You may have seen the recent up-and-down activity in the stock market. Here’s a brief overview of what’s happening and why, what you should expect next, and what actions you might want to take.
What’s happening? After closing at an all-time high on January 3, the S&P 500 Index has fallen just over 10%, led by stocks of many of the high-growth companies that performed best last year. Simultaneously, the U.S. 10-year Treasury yield has risen from its December 31 level of 1.51% to as high as 1.87% before retreating partially in recent days. Corporate borrowing costs have also increased modestly as financial conditions tighten, and the sharp – but likely brief – disruption from the Omicron variant is adding further uncertainty to the labor market and the broader economy.
Why is it happening? Financial markets are reflecting a more balanced array of risks in 2022 compared to a 2021 in which “upside” surprises dominated. Specifically, the Federal Reserve has pivoted from very loose to somewhat tighter monetary policy in a relatively short period of time as it’s become more focused on taming inflation. Higher interest rates mean lower bond prices, and sharp increases in rates are often correlated with falling stock prices. Growth is set to slow in 2022 as fiscal stimulus unwinds and the post-vaccination consumer spending boom fades. These downside risks are increasingly finding their way into market pricing, though the S&P 500 remains close to its level from September 30.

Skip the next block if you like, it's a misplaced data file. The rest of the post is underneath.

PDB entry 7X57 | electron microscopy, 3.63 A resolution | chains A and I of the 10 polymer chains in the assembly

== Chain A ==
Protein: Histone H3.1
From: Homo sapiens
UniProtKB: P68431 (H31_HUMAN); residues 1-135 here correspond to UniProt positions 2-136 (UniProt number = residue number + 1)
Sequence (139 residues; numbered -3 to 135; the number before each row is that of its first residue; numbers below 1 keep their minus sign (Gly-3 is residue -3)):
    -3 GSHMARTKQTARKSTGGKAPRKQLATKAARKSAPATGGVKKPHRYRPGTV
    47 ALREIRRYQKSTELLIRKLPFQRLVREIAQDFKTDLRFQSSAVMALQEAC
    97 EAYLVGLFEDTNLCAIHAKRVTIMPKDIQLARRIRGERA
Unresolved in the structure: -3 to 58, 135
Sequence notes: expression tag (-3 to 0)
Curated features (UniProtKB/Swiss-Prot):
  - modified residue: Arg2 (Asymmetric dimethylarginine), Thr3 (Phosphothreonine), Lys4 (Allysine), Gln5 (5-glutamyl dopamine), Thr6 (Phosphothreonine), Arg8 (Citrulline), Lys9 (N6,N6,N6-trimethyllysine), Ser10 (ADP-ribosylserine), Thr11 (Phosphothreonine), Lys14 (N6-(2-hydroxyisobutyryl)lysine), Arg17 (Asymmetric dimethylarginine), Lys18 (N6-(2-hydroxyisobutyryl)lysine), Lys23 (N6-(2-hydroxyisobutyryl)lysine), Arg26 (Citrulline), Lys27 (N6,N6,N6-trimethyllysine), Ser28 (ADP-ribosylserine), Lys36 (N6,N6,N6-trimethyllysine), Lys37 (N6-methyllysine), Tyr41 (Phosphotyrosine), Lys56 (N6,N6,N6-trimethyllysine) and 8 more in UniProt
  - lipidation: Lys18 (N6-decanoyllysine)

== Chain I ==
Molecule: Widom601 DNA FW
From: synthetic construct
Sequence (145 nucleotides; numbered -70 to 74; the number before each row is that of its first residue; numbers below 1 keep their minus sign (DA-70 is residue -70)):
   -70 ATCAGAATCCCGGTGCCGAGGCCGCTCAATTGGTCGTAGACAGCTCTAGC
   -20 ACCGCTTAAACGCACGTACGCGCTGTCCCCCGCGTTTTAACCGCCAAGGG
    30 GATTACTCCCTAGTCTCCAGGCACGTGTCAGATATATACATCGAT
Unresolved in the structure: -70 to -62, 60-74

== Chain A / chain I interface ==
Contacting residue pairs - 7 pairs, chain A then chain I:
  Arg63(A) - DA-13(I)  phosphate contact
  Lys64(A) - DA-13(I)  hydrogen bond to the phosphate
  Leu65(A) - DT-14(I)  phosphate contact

Where do things go from here? We’ve seen so-called “tantrums” – periods in which stock and bond prices are falling at the same time – before, most notably in 2013 and 2018. The good news is we continue to see a strong year ahead for economic growth, with consumer balance sheets still solid and businesses looking to hire and invest. When market volatility is driven by a lurch higher in rates, it tends to be short-lived and followed by periods of above-average performance in equity and credit markets. After all, the underlying cause of the selloff – concerns about economic policy becoming less helpful to the economy – is happening because the recovery to this point has been so strong.
What do investors need to know? One of our chief concerns coming into 2022 was the fact that valuations across all markets looked high by historical standards. That’s less true today thanks to the rough January we’ve experienced so far. Investors should consult with their financial advisors before making any changes to their portfolios, but rebalancing should be a normal part of portfolio maintenance, especially for allocations that have drifted out of alignment with an investor’s financial goals. Overreacting to short term volatility can be harmful to long-term investment success, especially in light of what we believe will be a fruitful year ahead for diversified portfolios.
TIAA is always here for you. As part of your retirement plan with us, we offer a range of solutions to help you pursue your unique financial goals today, tomorrow and through retirement. Contact us today to take advantage of our in-plan retirement advice.